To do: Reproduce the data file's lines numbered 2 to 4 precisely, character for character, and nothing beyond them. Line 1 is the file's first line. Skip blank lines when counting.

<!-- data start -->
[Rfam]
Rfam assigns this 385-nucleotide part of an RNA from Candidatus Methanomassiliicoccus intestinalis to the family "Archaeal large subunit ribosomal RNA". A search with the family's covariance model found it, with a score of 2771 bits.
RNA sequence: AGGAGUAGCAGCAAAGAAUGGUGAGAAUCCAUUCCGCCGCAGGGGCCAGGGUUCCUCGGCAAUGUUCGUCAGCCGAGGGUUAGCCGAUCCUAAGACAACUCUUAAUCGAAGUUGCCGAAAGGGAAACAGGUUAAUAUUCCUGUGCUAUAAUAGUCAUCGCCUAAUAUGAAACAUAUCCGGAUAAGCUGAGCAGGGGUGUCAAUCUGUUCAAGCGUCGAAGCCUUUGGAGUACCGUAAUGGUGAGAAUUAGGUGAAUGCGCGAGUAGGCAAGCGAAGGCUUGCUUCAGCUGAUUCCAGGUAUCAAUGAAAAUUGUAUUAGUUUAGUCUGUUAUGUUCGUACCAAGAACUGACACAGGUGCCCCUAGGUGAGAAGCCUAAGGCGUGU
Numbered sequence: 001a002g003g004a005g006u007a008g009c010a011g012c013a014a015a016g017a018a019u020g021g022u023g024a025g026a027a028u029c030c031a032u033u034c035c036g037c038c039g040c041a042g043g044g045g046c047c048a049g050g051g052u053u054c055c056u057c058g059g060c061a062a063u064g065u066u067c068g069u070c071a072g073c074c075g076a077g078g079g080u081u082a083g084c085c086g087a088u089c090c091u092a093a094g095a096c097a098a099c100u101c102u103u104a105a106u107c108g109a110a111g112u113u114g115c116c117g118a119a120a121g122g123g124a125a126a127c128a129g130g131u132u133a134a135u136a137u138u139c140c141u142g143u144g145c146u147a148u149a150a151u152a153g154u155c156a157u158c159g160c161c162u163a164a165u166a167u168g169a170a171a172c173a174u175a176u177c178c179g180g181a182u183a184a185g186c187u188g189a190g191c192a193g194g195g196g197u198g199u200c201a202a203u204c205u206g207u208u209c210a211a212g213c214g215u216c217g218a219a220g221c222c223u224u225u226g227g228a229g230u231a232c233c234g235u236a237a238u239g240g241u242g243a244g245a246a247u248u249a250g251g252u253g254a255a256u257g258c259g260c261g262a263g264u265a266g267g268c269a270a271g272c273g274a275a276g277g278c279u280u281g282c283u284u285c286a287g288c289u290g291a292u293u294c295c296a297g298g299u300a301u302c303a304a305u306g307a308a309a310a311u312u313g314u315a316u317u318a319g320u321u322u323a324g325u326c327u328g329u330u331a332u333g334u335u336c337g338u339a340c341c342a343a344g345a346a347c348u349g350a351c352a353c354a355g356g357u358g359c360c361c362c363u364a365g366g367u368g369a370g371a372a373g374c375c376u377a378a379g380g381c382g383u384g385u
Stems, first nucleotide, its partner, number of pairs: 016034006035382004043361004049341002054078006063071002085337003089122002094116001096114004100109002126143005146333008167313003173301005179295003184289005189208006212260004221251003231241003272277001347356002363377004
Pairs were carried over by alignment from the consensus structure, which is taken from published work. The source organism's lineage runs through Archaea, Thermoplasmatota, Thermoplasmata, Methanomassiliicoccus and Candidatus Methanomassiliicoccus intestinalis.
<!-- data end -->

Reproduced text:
Rfam assigns this 385-nucleotide part of an RNA from Candidatus Methanomassiliicoccus intestinalis to the family "Archaeal large subunit ribosomal RNA". A search with the family's covariance model found it, with a score of 2771 bits.
RNA sequence: AGGAGUAGCAGCAAAGAAUGGUGAGAAUCCAUUCCGCCGCAGGGGCCAGGGUUCCUCGGCAAUGUUCGUCAGCCGAGGGUUAGCCGAUCCUAAGACAACUCUUAAUCGAAGUUGCCGAAAGGGAAACAGGUUAAUAUUCCUGUGCUAUAAUAGUCAUCGCCUAAUAUGAAACAUAUCCGGAUAAGCUGAGCAGGGGUGUCAAUCUGUUCAAGCGUCGAAGCCUUUGGAGUACCGUAAUGGUGAGAAUUAGGUGAAUGCGCGAGUAGGCAAGCGAAGGCUUGCUUCAGCUGAUUCCAGGUAUCAAUGAAAAUUGUAUUAGUUUAGUCUGUUAUGUUCGUACCAAGAACUGACACAGGUGCCCCUAGGUGAGAAGCCUAAGGCGUGU
Numbered sequence: 001a002g003g004a005g006u007a008g009c010a011g012c013a014a015a016g017a018a019u020g021g022u023g024a025g026a027a028u029c030c031a032u033u034c035c036g037c038c039g040c041a042g043g044g045g046c047c048a049g050g051g052u053u054c055c056u057c058g059g060c061a062a063u064g065u066u067c068g069u070c071a072g073c074c075g076a077g078g079g080u081u082a083g084c085c086g087a088u089c090c091u092a093a094g095a096c097a098a099c100u101c102u103u104a105a106u107c108g109a110a111g112u113u114g115c116c117g118a119a120a121g122g123g124a125a126a127c128a129g130g131u132u133a134a135u136a137u138u139c140c141u142g143u144g145c146u147a148u149a150a151u152a153g154u155c156a157u158c159g160c161c162u163a164a165u166a167u168g169a170a171a172c173a174u175a176u177c178c179g180g181a182u183a184a185g186c187u188g189a190g191c192a193g194g195g196g197u198g199u200c201a202a203u204c205u206g207u208u209c210a211a212g213c214g215u216c217g218a219a220g221c222c223u224u225u226g227g228a229g230u231a232c233c234g235u236a237a238u239g240g241u242g243a244g245a246a247u248u249a250g251g252u253g254a255a256u257g258c259g260c261g262a263g264u265a266g267g268c269a270a271g272c273g274a275a276g277g278c279u280u281g282c283u284u285c286a287g288c289u290g291a292u293u294c295c296a297g298g299u300a301u302c303a304a305u306g307a308a309a310a311u312u313g314u315a316u317u318a319g320u321u322u323a324g325u326c327u328g329u330u331a332u333g334u335u336c337g338u339a340c341c342a343a344g345a346a347c348u349g350a351c352a353c354a355g356g357u358g359c360c361c362c363u364a365g366g367u368g369a370g371a372a373g374c375c376u377a378a379g380g381c382g383u384g385u